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How does the resolution of a load cell influence dosing accuracy?

Modern load cells are available with different resolutions and maximum loads depending on the demands (image: Motan-Colortronic)

Modern load cells are available with different resolutions and maximum loads depending on the demands (image: Motan-Colortronic)

The load cells of gravimetric dosing systems need to master a balancing act – on the one hand they need to measure large throughput rates of up to multiple tons an hour, while on the other be able to measure extremely small amounts of a few hundred grams an hour precisely. And this in as little time as possible, which is a challenge particularly for continuous processes. Here, precise and consistent dosing is necessary for constantly high product quality.

 

Of particular importance in this context is the resolution of the load cell. Resolution, also called scale interval, describes the number of scale or partial stages of digital weigh systems that can be displayed per change of weight. They are shown as points that are sometimes also called digits (d).

 

Dividing the maximum measurable weight of a load cell by the resolution scale interval (d) (digit = smallest number scale).

 

A high resolution is important for differential dosing scales (loss-in-weight dosing systems) for example. With differential dosing every dosing station of the dosing system is weighed, including storage bin with content, the dosing device with motor, as well as agitator and motor, if present, which can add up to a high total weight.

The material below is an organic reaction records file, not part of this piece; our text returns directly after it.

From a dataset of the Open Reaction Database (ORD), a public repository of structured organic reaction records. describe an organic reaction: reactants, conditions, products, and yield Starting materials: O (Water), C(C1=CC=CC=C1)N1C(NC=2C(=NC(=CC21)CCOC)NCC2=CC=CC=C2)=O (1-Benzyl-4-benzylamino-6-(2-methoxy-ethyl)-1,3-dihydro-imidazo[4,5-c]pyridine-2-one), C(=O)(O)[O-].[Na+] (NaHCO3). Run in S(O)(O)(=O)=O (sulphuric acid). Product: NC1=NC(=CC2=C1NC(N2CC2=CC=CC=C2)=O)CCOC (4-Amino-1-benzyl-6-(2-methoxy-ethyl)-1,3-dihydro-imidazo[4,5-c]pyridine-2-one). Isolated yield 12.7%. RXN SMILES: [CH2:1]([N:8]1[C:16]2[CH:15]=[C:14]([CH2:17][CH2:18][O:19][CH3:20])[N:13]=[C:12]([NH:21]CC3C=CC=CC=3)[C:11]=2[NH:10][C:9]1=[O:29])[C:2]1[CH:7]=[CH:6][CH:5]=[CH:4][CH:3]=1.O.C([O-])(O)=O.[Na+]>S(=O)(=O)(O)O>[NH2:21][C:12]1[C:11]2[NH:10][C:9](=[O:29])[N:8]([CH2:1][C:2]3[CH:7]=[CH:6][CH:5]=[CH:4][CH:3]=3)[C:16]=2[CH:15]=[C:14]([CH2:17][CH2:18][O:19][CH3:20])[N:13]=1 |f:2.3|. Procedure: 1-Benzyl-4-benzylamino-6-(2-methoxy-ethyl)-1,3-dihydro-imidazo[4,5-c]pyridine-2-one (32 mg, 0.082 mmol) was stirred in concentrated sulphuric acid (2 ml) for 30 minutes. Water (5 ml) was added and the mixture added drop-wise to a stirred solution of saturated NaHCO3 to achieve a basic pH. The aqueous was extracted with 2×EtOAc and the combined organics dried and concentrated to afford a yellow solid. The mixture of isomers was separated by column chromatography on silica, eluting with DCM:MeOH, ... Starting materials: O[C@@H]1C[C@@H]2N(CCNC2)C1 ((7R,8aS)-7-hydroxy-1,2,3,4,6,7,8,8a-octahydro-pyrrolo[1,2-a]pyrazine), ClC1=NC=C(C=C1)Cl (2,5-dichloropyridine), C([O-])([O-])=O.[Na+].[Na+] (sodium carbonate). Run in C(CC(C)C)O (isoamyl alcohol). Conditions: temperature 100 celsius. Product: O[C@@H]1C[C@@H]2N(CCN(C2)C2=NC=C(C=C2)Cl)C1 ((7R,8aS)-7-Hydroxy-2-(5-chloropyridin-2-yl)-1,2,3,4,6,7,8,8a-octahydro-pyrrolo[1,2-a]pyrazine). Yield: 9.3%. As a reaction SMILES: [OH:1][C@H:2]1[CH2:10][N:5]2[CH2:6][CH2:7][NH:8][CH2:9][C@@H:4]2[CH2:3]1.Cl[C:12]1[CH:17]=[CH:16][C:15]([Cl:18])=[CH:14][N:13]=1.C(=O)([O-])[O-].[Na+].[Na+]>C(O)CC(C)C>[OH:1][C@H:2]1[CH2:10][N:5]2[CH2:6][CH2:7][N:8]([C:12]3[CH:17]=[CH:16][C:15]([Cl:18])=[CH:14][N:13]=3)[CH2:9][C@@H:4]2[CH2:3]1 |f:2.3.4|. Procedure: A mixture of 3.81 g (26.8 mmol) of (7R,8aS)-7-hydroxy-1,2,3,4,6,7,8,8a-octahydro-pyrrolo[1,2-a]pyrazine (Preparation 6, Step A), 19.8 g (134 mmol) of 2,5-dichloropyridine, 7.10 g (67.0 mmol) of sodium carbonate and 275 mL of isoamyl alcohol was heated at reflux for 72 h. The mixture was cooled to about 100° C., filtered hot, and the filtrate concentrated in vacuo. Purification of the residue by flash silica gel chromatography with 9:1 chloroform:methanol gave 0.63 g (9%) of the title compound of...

When material is discharged, the load cell measures the weight difference per unit of time. This is why for small storage bins small throughput the weighed material only accounts for a tiny percentage of the total weight. Here two examples:

 

Two letters weighing 20 grams each are on letter scales with a resolution of 1:1000 and a maximum load of a kilogram. If one letter is removed from the scale, the difference in weight can be determined accurately. The scales can display the weight gram-precisely.

 

One person is standing on bathroom scales with a resolution of 1:1500 and a maximum load of 150 kg holding the two letters. If one letter is removed from the scales, the weight of the letter cannot be accurately determined. Even though these scales have better resolution, is can only display weight changes of 100 grams.

 

Conclusion: In order to achieve high precision for small dosing rates, it is important to be able to measure small weight changes. The smaller the maximum load and the higher the resolution of the load cell, the more precisely it can display small changes in weight.

 

Do you want to see load cells in practice? Please visit www.motan-colortronic.com

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